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Foam Rolling (SMR) – It Hurts, But You Should Probably Do It!

Foam Rolling

Foam Rolling aka. SMR – Not to be mistaken for ASMR – you know that creepy whispering that’s all over YouTube. Nope – That’s not what we’re talking about today. SMR stands for Self-Myofascial Release.

More than likely you are one of the many people that sit on their bum for about 8+ hours a day at a desk. Sitting for extended periods of time can cause uncomfortable, tight, and even painful muscles. Physical activity and sports will also cause issues for muscles. Self-Myofascial Release (SMR), without boring you with too much science, is essentially a self-massage technique which can help improve your flexibility, range of motion, and will help release unwanted muscle tension.

Because flexibility and range of motion are important to your overall results, this makes SMR an important part of your overall fitness routine.

If You Sit At A Desk All Day You Should Be Foam Rolling

Foam Rolling Tools

There are various tools (softball, tennis ball, stick) that can be used in conjunction with a foam roller and we believe most people could benefit to spend at least 5 minutes on a foam roller each day. It’s not because we enjoy seeing you in pain, it’s because we want you to get the most out of your workouts and help prevent you from injury. That being said, in your early stages of training, it may be beneficial for you and the foam roller to spend a bit more time together.

Any areas that you may find to be particularly tight, we would recommend that you spend 1-2 minutes on them every day for at least 2 weeks. If you find an area isn’t very tight, then just do the minimum and move on. What’s important is to address your specific areas of tightness. The more painful it is to roll, the more likely you should be spending more time in that area. Over time, you should need less time with the roller as your tissue quality should improve from regular SMR and it won’t hurt as much.

Tightest Muscles

Without having met you we can guess that your tightest areas are probably your quads, TFL (top of the outside of your thigh), and glutes. That’s where most people are tight due to sitting– this will probably hurt you quite a bit if you’re new to foam rolling but this WILL improve if you spend some time with it. Make sure when you are rolling to keep yourself from flexing the muscle as you roll. Try to stay as relaxed as possible and breath in and out deeply. If you flex or tense your muscles during SMR (your body will naturally want to do this to protect yourself from the pain), you won’t get much out of it. So, stay as relaxed as possible when you roll.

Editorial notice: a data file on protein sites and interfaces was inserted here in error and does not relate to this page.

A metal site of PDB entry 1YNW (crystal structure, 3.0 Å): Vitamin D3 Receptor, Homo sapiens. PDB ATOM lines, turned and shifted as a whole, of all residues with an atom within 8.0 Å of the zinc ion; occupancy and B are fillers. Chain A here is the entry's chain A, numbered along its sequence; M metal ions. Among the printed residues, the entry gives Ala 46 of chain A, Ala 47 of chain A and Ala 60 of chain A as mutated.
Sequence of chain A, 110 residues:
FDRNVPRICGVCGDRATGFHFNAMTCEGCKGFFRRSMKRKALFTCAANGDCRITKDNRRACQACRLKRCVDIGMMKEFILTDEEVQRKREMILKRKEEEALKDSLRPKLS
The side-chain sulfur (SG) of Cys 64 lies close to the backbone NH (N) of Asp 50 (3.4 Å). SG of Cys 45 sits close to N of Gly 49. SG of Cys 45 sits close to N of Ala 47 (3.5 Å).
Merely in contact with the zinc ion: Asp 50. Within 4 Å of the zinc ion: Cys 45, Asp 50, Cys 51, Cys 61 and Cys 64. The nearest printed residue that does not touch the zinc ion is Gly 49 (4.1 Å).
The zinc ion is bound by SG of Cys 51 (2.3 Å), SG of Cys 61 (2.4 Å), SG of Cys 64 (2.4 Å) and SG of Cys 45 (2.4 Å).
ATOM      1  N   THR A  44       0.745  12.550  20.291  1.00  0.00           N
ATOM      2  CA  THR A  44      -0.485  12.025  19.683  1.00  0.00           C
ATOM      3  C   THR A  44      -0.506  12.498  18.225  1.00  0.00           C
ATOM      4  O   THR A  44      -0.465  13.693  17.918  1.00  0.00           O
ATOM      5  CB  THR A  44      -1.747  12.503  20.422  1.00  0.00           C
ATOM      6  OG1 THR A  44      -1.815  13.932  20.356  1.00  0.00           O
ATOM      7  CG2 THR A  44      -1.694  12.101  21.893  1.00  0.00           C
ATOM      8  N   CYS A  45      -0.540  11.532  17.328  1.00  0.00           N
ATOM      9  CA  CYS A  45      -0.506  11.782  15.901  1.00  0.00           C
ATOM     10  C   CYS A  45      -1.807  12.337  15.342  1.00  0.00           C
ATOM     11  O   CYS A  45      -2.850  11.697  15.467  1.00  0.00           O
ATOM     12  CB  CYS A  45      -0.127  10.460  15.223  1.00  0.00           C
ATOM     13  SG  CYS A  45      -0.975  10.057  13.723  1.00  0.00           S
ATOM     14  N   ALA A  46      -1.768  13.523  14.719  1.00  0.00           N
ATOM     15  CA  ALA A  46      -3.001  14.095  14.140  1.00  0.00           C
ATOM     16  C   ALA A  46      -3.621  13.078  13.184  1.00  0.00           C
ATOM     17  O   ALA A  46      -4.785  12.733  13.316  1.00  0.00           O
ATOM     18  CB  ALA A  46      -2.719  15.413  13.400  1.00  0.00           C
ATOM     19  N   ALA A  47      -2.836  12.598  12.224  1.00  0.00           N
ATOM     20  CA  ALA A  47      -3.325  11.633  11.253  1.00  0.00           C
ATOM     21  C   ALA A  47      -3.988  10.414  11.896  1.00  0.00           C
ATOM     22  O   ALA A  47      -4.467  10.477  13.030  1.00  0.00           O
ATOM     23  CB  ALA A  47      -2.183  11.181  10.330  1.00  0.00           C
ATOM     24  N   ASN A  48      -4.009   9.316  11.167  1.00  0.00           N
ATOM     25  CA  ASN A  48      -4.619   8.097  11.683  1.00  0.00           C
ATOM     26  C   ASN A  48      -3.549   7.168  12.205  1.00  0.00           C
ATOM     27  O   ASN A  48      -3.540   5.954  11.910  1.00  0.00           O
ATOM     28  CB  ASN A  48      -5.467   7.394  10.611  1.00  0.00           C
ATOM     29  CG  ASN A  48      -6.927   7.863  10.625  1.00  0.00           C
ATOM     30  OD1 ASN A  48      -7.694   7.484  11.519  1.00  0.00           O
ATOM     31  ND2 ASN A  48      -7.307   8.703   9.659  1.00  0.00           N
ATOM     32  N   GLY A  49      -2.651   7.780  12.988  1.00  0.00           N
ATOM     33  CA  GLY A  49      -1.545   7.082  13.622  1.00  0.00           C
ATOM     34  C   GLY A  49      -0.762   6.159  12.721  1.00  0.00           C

Avoid Overrolling IT Band

Try to avoid over rolling your IT band (a thick band of connective tissue that runs from the outside of your hip to the outside of the knee) unless you have been assessed by a professional, and they have advised you to do this. The thing is, a lot of times muscles and fascia are tight because they are overworked because they are compensating for other muscles. This is why it’s important to say that foam rolling is best used when in conjunction with the strength training program.

If you’re not strengthening then don’t go loosening screws that are meant to be tight for a reason – this can cause instability in the body. Another place to stay away from is rolling out directly on your lumbar vertebrae (your lower back). You can still roll out the muscles on either side of your lower spine, but do not roll directly on the lower spine as it can aggravate your pain and it’s also an area that susceptible to fractures for some people.

Here is a basic routine that you can do before and/or after your workouts that takes less than 5 minutes! Or > Click here to be taken to the warm-up workout page. 

Basic 5 Minute Foam Rolling Routine

Quadriceps  15-30 seconds

Foam Rolling Calves Gif

Calves 15-30 seconds per side

Foam Rolling Calves Gif

Thoracic Spine (Upper/Mid Back) 15-30 seconds

Upper Back Foam Roller SMR Gif

Glute Piriformis (Butt) 15-30 seconds per side

Glute Foam Rolling SMR Gif

Adductor (Inner Thigh) 15-30 seconds per side

Inner Thigh SMR Roller

** If you have circulatory issues, fibromyalgia, or a recent acute injury, SMR might not be right for you – talk to your doctor or physiotherapist first. 

Check out this video of Micaela talking to Global Television about how to use  foam rolling to help with “Runner’s Knee”

Foam Roller We Love:

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